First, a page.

By Glenn Laxton
Tom Winfield has represented Smithfield in the Rhode Island House of Representatives for much of his adult life. He is also known for the funeral home in Greenville, that bears his family name and for several years for the bells he has rescued from an old church in Johnston and a one-room schoolhouse on Austin Avenue.
“My father said, ‘We have to save that bell,’ “ referring to the one room schoolhouse, Tom explained.
So, it was Dave’s Towing that came to the torn down school house in the early 1980’s, and hauled the old cast iron bell to the front of the Winfield Funeral Home where it sits today.
“We had a steel frame made for it. It’s the town’s bell and we rang it at Christmas at the same time as the bells at St. Thomas and Greenville Baptist were rung. It was really nice.”
Tom plans to expand the funeral home with the main entrance built at the side. It is there the bell will be moved into what Tom describes as a bell tower with a rope to ring it.
Then, there is another larger and louder bell known as Uncle Bernie’s bell.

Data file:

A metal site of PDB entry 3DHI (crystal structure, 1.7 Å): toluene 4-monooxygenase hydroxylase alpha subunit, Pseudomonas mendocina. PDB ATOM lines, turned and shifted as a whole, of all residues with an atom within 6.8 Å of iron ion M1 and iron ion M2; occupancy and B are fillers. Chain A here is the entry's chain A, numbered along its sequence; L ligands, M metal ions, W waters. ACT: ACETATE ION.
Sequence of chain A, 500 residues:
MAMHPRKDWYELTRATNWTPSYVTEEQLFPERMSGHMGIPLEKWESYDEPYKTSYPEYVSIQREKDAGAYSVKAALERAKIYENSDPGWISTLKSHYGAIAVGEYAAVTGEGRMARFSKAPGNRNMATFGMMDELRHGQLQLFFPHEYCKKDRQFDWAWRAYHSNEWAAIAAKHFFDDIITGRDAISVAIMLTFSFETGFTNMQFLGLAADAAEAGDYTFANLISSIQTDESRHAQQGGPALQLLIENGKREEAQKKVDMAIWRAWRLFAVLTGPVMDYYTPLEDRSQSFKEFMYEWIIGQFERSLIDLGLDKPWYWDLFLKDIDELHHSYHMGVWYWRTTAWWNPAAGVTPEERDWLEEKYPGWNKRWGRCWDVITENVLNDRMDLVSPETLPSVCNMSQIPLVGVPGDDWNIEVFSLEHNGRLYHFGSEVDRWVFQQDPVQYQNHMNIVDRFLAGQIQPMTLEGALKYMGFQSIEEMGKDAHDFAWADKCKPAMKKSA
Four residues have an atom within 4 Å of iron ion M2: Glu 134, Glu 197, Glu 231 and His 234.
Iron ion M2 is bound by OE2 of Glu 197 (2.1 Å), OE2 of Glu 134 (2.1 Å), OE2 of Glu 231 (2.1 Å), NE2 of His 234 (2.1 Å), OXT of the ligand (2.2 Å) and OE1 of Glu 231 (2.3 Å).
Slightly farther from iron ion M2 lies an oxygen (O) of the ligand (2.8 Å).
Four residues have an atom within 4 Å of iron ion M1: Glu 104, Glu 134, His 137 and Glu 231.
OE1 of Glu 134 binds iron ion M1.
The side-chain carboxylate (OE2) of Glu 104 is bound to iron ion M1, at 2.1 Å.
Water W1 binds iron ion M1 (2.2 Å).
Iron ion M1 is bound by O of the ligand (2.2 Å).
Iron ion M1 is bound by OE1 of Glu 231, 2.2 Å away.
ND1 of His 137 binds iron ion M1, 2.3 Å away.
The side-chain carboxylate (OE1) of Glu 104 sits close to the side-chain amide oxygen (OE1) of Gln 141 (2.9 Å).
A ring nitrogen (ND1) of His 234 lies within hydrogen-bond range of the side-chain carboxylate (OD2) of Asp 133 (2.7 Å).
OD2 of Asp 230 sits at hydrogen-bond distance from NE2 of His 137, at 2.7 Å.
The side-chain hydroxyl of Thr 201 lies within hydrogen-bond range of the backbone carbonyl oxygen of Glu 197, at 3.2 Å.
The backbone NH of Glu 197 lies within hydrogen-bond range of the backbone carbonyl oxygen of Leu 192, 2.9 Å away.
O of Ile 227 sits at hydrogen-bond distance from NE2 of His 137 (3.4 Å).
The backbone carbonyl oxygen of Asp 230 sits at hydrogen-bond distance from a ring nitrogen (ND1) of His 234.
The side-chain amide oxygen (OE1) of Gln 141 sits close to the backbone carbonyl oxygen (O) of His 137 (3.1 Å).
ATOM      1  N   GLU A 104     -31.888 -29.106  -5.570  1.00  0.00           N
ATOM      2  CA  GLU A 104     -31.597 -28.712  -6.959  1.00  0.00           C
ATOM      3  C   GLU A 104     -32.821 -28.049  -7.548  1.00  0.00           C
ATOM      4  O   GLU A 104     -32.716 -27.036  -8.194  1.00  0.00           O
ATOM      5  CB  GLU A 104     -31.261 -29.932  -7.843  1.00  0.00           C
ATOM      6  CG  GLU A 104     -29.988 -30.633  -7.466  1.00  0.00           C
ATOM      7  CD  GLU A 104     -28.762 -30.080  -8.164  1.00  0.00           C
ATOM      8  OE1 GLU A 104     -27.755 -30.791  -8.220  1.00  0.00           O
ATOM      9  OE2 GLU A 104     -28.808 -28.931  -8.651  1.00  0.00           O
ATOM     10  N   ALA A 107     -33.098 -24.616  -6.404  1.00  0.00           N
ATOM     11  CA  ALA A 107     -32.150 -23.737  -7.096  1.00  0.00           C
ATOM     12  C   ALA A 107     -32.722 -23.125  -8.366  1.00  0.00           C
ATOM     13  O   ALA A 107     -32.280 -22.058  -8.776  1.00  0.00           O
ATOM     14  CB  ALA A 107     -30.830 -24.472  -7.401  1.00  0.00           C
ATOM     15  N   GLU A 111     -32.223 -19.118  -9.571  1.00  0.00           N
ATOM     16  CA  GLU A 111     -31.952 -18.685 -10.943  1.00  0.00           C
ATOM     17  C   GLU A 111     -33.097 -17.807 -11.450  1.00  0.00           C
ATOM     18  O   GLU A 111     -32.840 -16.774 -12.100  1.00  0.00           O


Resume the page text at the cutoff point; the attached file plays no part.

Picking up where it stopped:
The Uncle Bernie’s bell sits in front of Tom’s home in the rear of the funeral home where he had it placed, again by Dave’s Towing, in 2001.
“That’s the emotional attachment because of Uncle Bernie,” he said.
Bernard “Bernie” Goushakjian, a cousin of Tom’s mother, was living in Johnston when he had the opportunity to acquire many of the contents of an old church that had closed. One of the stipulations was that Bernie had to take a large bell from the church, which he did. Soon he decided to sell the bell and placed an ad in the local newspaper asking $3,500 for it. Bernie had worked part time for Tom Winfield at his Anderson-Winfield Funeral Home in Greenville for many years and it was Tom who immediately recognized Bernie’s name in the ad.
It wasn’t long before Tom purchased the bell and again, thanks to Dave’s Towing, the front of the funeral home had an addition.
“I use them all the time, “ Tom says, “This year we called everybody to order at Christmas time, ours, St. Thomas, next door and the Greenville Baptist by ringing them at the same time”
The sound of the bells could be heard for miles.
Tom also rings the bell in his front yard on the morning of the Fourth of July.
Why does he have these huge bells on his property?
“I can’t answer that very well,” he laughs. “But I find it very hard to say no.”
And then we walked to Tom’s house where he rang Uncle Bernie’s big bell, the sound, no doubt, being heard throughout Greenville.